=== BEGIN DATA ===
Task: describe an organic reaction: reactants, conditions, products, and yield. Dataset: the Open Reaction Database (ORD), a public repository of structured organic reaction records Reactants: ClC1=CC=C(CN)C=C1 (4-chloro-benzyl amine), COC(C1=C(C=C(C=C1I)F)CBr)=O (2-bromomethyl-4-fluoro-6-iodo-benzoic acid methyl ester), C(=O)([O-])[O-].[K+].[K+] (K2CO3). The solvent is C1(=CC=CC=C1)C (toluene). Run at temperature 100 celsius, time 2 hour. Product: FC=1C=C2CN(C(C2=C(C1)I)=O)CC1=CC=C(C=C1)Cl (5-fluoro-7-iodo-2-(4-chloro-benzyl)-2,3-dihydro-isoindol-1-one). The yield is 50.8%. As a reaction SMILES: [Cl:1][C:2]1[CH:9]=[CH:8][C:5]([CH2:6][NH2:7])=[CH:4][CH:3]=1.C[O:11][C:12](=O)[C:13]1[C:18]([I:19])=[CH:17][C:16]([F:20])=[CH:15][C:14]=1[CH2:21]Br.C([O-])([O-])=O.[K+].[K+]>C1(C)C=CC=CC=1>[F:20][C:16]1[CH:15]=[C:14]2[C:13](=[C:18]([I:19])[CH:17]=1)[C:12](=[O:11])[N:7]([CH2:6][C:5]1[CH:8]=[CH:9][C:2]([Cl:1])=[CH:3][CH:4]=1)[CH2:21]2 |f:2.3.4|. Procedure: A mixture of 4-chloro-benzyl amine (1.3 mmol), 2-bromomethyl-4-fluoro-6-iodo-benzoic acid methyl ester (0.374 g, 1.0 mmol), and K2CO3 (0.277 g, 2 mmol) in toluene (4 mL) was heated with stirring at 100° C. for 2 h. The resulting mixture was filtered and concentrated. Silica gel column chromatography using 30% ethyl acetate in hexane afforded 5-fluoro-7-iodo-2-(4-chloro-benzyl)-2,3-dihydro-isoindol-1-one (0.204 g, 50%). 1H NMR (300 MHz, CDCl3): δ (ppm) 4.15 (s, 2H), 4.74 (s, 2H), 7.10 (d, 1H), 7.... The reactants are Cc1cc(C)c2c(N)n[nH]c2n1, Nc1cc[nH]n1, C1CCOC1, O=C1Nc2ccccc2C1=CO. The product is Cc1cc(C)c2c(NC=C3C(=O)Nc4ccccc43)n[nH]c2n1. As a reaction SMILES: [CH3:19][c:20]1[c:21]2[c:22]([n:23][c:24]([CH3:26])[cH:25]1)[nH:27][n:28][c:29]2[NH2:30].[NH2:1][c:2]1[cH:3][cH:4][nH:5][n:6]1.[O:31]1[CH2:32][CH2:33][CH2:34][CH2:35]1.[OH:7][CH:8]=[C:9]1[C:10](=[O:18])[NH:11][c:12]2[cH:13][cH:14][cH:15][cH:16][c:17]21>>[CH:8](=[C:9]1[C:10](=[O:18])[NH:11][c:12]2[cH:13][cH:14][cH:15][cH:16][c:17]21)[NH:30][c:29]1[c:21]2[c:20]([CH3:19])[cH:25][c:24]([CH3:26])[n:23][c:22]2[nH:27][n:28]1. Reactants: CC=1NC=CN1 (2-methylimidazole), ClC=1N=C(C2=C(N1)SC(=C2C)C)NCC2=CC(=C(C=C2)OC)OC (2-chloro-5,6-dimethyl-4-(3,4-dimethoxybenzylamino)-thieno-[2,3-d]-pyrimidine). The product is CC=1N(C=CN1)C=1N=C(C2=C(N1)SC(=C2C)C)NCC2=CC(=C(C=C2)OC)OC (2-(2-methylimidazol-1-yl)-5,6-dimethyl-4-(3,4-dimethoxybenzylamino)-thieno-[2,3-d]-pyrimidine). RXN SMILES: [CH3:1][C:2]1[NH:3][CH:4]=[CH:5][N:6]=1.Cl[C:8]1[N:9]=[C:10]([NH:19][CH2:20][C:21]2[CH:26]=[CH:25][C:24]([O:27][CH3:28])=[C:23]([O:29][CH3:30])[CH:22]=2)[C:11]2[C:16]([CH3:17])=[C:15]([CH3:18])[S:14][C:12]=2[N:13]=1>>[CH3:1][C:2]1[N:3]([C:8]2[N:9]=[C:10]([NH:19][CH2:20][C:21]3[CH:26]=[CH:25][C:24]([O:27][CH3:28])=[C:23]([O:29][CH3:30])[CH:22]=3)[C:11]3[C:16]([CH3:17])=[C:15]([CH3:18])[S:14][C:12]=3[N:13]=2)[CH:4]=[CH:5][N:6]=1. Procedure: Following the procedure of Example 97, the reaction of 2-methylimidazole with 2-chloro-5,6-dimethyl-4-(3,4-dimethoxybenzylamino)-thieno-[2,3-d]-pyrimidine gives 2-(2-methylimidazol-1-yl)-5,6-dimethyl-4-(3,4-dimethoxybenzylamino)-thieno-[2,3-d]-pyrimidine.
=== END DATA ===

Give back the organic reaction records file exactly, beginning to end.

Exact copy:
Task: describe an organic reaction: reactants, conditions, products, and yield. Dataset: the Open Reaction Database (ORD), a public repository of structured organic reaction records Reactants: ClC1=CC=C(CN)C=C1 (4-chloro-benzyl amine), COC(C1=C(C=C(C=C1I)F)CBr)=O (2-bromomethyl-4-fluoro-6-iodo-benzoic acid methyl ester), C(=O)([O-])[O-].[K+].[K+] (K2CO3). The solvent is C1(=CC=CC=C1)C (toluene). Run at temperature 100 celsius, time 2 hour. Product: FC=1C=C2CN(C(C2=C(C1)I)=O)CC1=CC=C(C=C1)Cl (5-fluoro-7-iodo-2-(4-chloro-benzyl)-2,3-dihydro-isoindol-1-one). The yield is 50.8%. As a reaction SMILES: [Cl:1][C:2]1[CH:9]=[CH:8][C:5]([CH2:6][NH2:7])=[CH:4][CH:3]=1.C[O:11][C:12](=O)[C:13]1[C:18]([I:19])=[CH:17][C:16]([F:20])=[CH:15][C:14]=1[CH2:21]Br.C([O-])([O-])=O.[K+].[K+]>C1(C)C=CC=CC=1>[F:20][C:16]1[CH:15]=[C:14]2[C:13](=[C:18]([I:19])[CH:17]=1)[C:12](=[O:11])[N:7]([CH2:6][C:5]1[CH:8]=[CH:9][C:2]([Cl:1])=[CH:3][CH:4]=1)[CH2:21]2 |f:2.3.4|. Procedure: A mixture of 4-chloro-benzyl amine (1.3 mmol), 2-bromomethyl-4-fluoro-6-iodo-benzoic acid methyl ester (0.374 g, 1.0 mmol), and K2CO3 (0.277 g, 2 mmol) in toluene (4 mL) was heated with stirring at 100° C. for 2 h. The resulting mixture was filtered and concentrated. Silica gel column chromatography using 30% ethyl acetate in hexane afforded 5-fluoro-7-iodo-2-(4-chloro-benzyl)-2,3-dihydro-isoindol-1-one (0.204 g, 50%). 1H NMR (300 MHz, CDCl3): δ (ppm) 4.15 (s, 2H), 4.74 (s, 2H), 7.10 (d, 1H), 7.... The reactants are Cc1cc(C)c2c(N)n[nH]c2n1, Nc1cc[nH]n1, C1CCOC1, O=C1Nc2ccccc2C1=CO. The product is Cc1cc(C)c2c(NC=C3C(=O)Nc4ccccc43)n[nH]c2n1. As a reaction SMILES: [CH3:19][c:20]1[c:21]2[c:22]([n:23][c:24]([CH3:26])[cH:25]1)[nH:27][n:28][c:29]2[NH2:30].[NH2:1][c:2]1[cH:3][cH:4][nH:5][n:6]1.[O:31]1[CH2:32][CH2:33][CH2:34][CH2:35]1.[OH:7][CH:8]=[C:9]1[C:10](=[O:18])[NH:11][c:12]2[cH:13][cH:14][cH:15][cH:16][c:17]21>>[CH:8](=[C:9]1[C:10](=[O:18])[NH:11][c:12]2[cH:13][cH:14][cH:15][cH:16][c:17]21)[NH:30][c:29]1[c:21]2[c:20]([CH3:19])[cH:25][c:24]([CH3:26])[n:23][c:22]2[nH:27][n:28]1. Reactants: CC=1NC=CN1 (2-methylimidazole), ClC=1N=C(C2=C(N1)SC(=C2C)C)NCC2=CC(=C(C=C2)OC)OC (2-chloro-5,6-dimethyl-4-(3,4-dimethoxybenzylamino)-thieno-[2,3-d]-pyrimidine). The product is CC=1N(C=CN1)C=1N=C(C2=C(N1)SC(=C2C)C)NCC2=CC(=C(C=C2)OC)OC (2-(2-methylimidazol-1-yl)-5,6-dimethyl-4-(3,4-dimethoxybenzylamino)-thieno-[2,3-d]-pyrimidine). RXN SMILES: [CH3:1][C:2]1[NH:3][CH:4]=[CH:5][N:6]=1.Cl[C:8]1[N:9]=[C:10]([NH:19][CH2:20][C:21]2[CH:26]=[CH:25][C:24]([O:27][CH3:28])=[C:23]([O:29][CH3:30])[CH:22]=2)[C:11]2[C:16]([CH3:17])=[C:15]([CH3:18])[S:14][C:12]=2[N:13]=1>>[CH3:1][C:2]1[N:3]([C:8]2[N:9]=[C:10]([NH:19][CH2:20][C:21]3[CH:26]=[CH:25][C:24]([O:27][CH3:28])=[C:23]([O:29][CH3:30])[CH:22]=3)[C:11]3[C:16]([CH3:17])=[C:15]([CH3:18])[S:14][C:12]=3[N:13]=2)[CH:4]=[CH:5][N:6]=1. Procedure: Following the procedure of Example 97, the reaction of 2-methylimidazole with 2-chloro-5,6-dimethyl-4-(3,4-dimethoxybenzylamino)-thieno-[2,3-d]-pyrimidine gives 2-(2-methylimidazol-1-yl)-5,6-dimethyl-4-(3,4-dimethoxybenzylamino)-thieno-[2,3-d]-pyrimidine.